Joint structures are also desirable in many frameworks including those used for displaying goods in stores. Frameworks are available for assembly from a variety of parts so that goods can be placed on the frameworks for display. When the displays are to be changed, the frameworks are disassembled and built in a different form to display other goods. However, pres.- ent frameworks include parts made from elements welded together. These parts tend to be unwieldy and do not afford great flexibility of design in preparing new frameworks. It is desirable that the frameworks be readily dismantled, be attractive when assembled, and require a minimum of labour in assembly and disassembly. Also, it is preferable to have frameworks which can be assembled and disassembled without the use, of tools.
In another of its aspects, the invention provides a joint structure for use in frameworks of the type used in shop displays for connecting elements of the frame.- work, the joint being such that the elements are readily disassembled and reassembled in a different form. The structure is such that the elements can be, of different materials and each element can be coloured or treated independently of the other elements.
These and other aspects of the invention will be better understood with reference to the drawings, wherein:
' FIG. 1 is an cxploded'perspec-tive view of a joint structure according to the invention;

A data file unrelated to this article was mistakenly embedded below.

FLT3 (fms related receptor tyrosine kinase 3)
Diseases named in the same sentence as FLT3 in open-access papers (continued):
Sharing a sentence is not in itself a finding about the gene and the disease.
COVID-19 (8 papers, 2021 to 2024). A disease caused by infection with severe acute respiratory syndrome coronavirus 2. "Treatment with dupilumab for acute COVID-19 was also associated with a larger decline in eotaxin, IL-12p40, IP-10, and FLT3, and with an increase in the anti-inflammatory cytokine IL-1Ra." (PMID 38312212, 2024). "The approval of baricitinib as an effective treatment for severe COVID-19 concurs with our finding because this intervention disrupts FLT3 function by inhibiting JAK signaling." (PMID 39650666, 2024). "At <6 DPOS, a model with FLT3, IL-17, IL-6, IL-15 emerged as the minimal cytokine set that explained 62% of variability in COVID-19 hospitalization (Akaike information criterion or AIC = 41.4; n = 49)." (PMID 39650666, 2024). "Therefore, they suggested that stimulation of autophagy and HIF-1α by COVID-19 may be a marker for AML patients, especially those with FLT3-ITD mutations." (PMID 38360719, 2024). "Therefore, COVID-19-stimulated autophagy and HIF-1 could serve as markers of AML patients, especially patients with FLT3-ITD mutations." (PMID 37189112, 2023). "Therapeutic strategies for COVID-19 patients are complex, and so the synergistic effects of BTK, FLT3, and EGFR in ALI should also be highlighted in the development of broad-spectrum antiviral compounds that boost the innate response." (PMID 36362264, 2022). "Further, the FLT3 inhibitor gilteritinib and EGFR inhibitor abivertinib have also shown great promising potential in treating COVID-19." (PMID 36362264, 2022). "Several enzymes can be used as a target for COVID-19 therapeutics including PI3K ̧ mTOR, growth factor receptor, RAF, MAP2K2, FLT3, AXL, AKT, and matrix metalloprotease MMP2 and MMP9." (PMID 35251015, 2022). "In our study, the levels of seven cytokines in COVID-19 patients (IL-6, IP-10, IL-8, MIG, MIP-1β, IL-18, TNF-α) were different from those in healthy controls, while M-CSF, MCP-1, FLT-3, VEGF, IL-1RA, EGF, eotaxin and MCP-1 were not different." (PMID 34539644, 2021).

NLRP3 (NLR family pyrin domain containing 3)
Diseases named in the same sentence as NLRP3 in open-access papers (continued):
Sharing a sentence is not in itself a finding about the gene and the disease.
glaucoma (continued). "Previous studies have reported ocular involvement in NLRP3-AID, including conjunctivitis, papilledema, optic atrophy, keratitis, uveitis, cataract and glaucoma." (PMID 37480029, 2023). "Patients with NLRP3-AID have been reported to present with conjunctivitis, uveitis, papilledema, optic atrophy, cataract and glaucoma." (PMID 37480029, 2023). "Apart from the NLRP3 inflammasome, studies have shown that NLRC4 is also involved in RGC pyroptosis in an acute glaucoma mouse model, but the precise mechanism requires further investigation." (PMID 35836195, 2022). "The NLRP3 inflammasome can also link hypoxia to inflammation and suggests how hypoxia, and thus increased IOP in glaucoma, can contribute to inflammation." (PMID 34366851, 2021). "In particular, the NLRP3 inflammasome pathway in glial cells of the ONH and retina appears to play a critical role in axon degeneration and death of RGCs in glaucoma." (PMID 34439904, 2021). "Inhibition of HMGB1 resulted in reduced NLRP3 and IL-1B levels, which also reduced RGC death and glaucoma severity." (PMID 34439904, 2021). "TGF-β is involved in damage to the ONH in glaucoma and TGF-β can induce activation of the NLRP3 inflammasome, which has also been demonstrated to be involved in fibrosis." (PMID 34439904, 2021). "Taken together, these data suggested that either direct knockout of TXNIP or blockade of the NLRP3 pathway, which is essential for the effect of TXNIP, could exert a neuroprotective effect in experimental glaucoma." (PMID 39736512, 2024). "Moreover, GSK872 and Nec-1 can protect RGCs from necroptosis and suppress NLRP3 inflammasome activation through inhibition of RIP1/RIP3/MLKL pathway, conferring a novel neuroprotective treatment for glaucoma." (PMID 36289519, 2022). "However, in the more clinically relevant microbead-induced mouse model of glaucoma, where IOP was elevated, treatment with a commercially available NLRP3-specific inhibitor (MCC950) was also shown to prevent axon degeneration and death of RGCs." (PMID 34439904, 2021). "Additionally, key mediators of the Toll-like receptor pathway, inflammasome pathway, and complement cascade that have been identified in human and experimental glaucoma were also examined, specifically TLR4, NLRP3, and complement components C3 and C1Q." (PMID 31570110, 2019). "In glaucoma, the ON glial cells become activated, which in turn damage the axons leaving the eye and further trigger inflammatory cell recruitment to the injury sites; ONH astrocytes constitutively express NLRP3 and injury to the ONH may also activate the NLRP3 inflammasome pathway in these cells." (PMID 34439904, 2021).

FIG. 2 is a sectional view of a joint structure similar to that shown in FIG. 1;
FIG. 3 is a perspective view of a framework incorporating joint structures similar to those shown in FIG. 1 and FIG. .2;
FIG. 4 is a perspective view of another embodiment of a joint structure;
FIG. 5 is a sectional view on lines 5-5 of FIG. 4;
FIG. 6 is an exploded perspective view of a further embodiment of a joint structure;
FIG. 7 is a perspective view of a panel for use with the joint structures in making a display framework and the like; and
FIG. 8 is a perspective view of an element suitable for use in the joint structures.
Reference is first made to FIG. 1 which illustrates the general arrangement of a basic form of the joint structure. A first element 10 is tubular about a longitudinal axis and defines a radial slot 12 extending longitudinally and adapted to receive a second element 14 snugly. Element 14 defines first and second notches l6, 18 extending transversely of the element 14. When the element 14 is engaged in the slot 12, the notches 16, 18 appear inside the element 10 for engagement by respective third elements 20, 20. Element 20 will be described as typical of both elements and parts of element 20 similar to those described with reference to element 20 will be given primed numerals.
Thirdelement 20 is tubular and has an outer diameter for sliding engagement inside first element 10. Preferably, the element 20 is a light push fit inside the element 1,0, to ensure alignment of the element 20 about the longitudinal axisof the element 10. A recess 22 is formed in an-end of element 20 and has a width substantially equal to the thickness of the second element 14 so that the end of the element 20 passes beyond the adjacent side of the element 14. The recess ensures that sufficient of the element 20 is engaged in the element 10 for proper location of the element 20 thereby perrnitting the element 10 to be relatively small for a given penetration of element 20 within element 10. On assembly, the wall of element 20 of the bottom of the recess 22 engages in notch 16 thereby locking element 14 in element 10. Similarly, the element 20 is engaged in notch 18 to further secure the element 14 in the element 10.